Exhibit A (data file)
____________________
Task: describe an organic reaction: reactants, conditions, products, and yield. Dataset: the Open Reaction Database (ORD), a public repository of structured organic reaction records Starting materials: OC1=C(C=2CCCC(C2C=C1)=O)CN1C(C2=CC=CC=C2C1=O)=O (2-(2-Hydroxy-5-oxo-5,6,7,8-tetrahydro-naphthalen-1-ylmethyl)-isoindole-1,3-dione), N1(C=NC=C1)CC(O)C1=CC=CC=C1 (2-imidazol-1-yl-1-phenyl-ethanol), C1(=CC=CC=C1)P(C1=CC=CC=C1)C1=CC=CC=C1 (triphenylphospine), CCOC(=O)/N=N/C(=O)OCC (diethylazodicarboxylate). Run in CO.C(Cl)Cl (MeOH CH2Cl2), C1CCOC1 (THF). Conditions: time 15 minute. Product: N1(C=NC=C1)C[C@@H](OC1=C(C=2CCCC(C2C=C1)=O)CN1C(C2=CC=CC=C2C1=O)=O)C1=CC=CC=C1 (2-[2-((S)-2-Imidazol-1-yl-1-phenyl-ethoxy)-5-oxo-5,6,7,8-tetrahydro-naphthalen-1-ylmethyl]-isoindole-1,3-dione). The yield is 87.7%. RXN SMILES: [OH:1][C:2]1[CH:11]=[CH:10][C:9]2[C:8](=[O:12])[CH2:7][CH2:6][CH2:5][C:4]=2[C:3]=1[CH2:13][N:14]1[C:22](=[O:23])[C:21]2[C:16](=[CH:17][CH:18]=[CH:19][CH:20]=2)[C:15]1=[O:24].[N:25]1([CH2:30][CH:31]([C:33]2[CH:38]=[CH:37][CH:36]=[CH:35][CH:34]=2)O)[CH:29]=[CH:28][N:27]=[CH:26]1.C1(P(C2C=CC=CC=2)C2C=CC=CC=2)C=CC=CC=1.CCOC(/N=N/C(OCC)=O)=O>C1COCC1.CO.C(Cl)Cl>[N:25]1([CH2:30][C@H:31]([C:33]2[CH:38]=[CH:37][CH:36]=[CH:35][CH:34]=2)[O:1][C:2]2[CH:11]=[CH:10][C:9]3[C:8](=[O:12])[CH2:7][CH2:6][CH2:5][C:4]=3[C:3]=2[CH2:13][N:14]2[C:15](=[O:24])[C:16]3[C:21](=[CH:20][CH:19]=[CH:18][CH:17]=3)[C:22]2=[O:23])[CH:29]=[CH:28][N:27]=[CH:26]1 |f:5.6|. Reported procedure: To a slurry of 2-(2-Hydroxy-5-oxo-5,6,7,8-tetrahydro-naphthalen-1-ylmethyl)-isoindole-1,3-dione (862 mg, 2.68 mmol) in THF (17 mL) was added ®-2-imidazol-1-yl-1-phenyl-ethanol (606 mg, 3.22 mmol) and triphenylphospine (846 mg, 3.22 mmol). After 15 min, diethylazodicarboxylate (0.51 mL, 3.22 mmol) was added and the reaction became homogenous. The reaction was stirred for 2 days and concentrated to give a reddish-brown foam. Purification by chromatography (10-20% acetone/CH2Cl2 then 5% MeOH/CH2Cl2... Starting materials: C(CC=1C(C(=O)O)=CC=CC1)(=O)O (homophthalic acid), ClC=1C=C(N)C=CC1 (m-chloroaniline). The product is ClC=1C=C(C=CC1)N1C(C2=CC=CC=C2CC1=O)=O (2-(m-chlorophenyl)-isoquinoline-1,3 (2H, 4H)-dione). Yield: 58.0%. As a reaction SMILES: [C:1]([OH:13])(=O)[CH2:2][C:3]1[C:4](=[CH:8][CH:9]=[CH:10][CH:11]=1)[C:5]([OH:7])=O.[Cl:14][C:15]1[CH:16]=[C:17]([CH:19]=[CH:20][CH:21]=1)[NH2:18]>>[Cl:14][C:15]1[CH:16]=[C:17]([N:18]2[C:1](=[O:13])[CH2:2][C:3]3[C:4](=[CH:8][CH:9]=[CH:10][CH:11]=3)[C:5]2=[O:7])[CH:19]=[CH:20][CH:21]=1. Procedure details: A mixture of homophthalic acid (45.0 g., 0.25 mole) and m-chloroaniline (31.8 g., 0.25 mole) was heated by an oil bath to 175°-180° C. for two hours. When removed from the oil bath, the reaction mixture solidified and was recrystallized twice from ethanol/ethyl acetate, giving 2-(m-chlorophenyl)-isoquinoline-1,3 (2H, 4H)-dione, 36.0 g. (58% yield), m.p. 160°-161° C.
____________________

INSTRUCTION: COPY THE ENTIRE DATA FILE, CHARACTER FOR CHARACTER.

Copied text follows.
Task: describe an organic reaction: reactants, conditions, products, and yield. Dataset: the Open Reaction Database (ORD), a public repository of structured organic reaction records Starting materials: OC1=C(C=2CCCC(C2C=C1)=O)CN1C(C2=CC=CC=C2C1=O)=O (2-(2-Hydroxy-5-oxo-5,6,7,8-tetrahydro-naphthalen-1-ylmethyl)-isoindole-1,3-dione), N1(C=NC=C1)CC(O)C1=CC=CC=C1 (2-imidazol-1-yl-1-phenyl-ethanol), C1(=CC=CC=C1)P(C1=CC=CC=C1)C1=CC=CC=C1 (triphenylphospine), CCOC(=O)/N=N/C(=O)OCC (diethylazodicarboxylate). Run in CO.C(Cl)Cl (MeOH CH2Cl2), C1CCOC1 (THF). Conditions: time 15 minute. Product: N1(C=NC=C1)C[C@@H](OC1=C(C=2CCCC(C2C=C1)=O)CN1C(C2=CC=CC=C2C1=O)=O)C1=CC=CC=C1 (2-[2-((S)-2-Imidazol-1-yl-1-phenyl-ethoxy)-5-oxo-5,6,7,8-tetrahydro-naphthalen-1-ylmethyl]-isoindole-1,3-dione). The yield is 87.7%. RXN SMILES: [OH:1][C:2]1[CH:11]=[CH:10][C:9]2[C:8](=[O:12])[CH2:7][CH2:6][CH2:5][C:4]=2[C:3]=1[CH2:13][N:14]1[C:22](=[O:23])[C:21]2[C:16](=[CH:17][CH:18]=[CH:19][CH:20]=2)[C:15]1=[O:24].[N:25]1([CH2:30][CH:31]([C:33]2[CH:38]=[CH:37][CH:36]=[CH:35][CH:34]=2)O)[CH:29]=[CH:28][N:27]=[CH:26]1.C1(P(C2C=CC=CC=2)C2C=CC=CC=2)C=CC=CC=1.CCOC(/N=N/C(OCC)=O)=O>C1COCC1.CO.C(Cl)Cl>[N:25]1([CH2:30][C@H:31]([C:33]2[CH:38]=[CH:37][CH:36]=[CH:35][CH:34]=2)[O:1][C:2]2[CH:11]=[CH:10][C:9]3[C:8](=[O:12])[CH2:7][CH2:6][CH2:5][C:4]=3[C:3]=2[CH2:13][N:14]2[C:15](=[O:24])[C:16]3[C:21](=[CH:20][CH:19]=[CH:18][CH:17]=3)[C:22]2=[O:23])[CH:29]=[CH:28][N:27]=[CH:26]1 |f:5.6|. Reported procedure: To a slurry of 2-(2-Hydroxy-5-oxo-5,6,7,8-tetrahydro-naphthalen-1-ylmethyl)-isoindole-1,3-dione (862 mg, 2.68 mmol) in THF (17 mL) was added ®-2-imidazol-1-yl-1-phenyl-ethanol (606 mg, 3.22 mmol) and triphenylphospine (846 mg, 3.22 mmol). After 15 min, diethylazodicarboxylate (0.51 mL, 3.22 mmol) was added and the reaction became homogenous. The reaction was stirred for 2 days and concentrated to give a reddish-brown foam. Purification by chromatography (10-20% acetone/CH2Cl2 then 5% MeOH/CH2Cl2... Starting materials: C(CC=1C(C(=O)O)=CC=CC1)(=O)O (homophthalic acid), ClC=1C=C(N)C=CC1 (m-chloroaniline). The product is ClC=1C=C(C=CC1)N1C(C2=CC=CC=C2CC1=O)=O (2-(m-chlorophenyl)-isoquinoline-1,3 (2H, 4H)-dione). Yield: 58.0%. As a reaction SMILES: [C:1]([OH:13])(=O)[CH2:2][C:3]1[C:4](=[CH:8][CH:9]=[CH:10][CH:11]=1)[C:5]([OH:7])=O.[Cl:14][C:15]1[CH:16]=[C:17]([CH:19]=[CH:20][CH:21]=1)[NH2:18]>>[Cl:14][C:15]1[CH:16]=[C:17]([N:18]2[C:1](=[O:13])[CH2:2][C:3]3[C:4](=[CH:8][CH:9]=[CH:10][CH:11]=3)[C:5]2=[O:7])[CH:19]=[CH:20][CH:21]=1. Procedure details: A mixture of homophthalic acid (45.0 g., 0.25 mole) and m-chloroaniline (31.8 g., 0.25 mole) was heated by an oil bath to 175°-180° C. for two hours. When removed from the oil bath, the reaction mixture solidified and was recrystallized twice from ethanol/ethyl acetate, giving 2-(m-chlorophenyl)-isoquinoline-1,3 (2H, 4H)-dione, 36.0 g. (58% yield), m.p. 160°-161° C.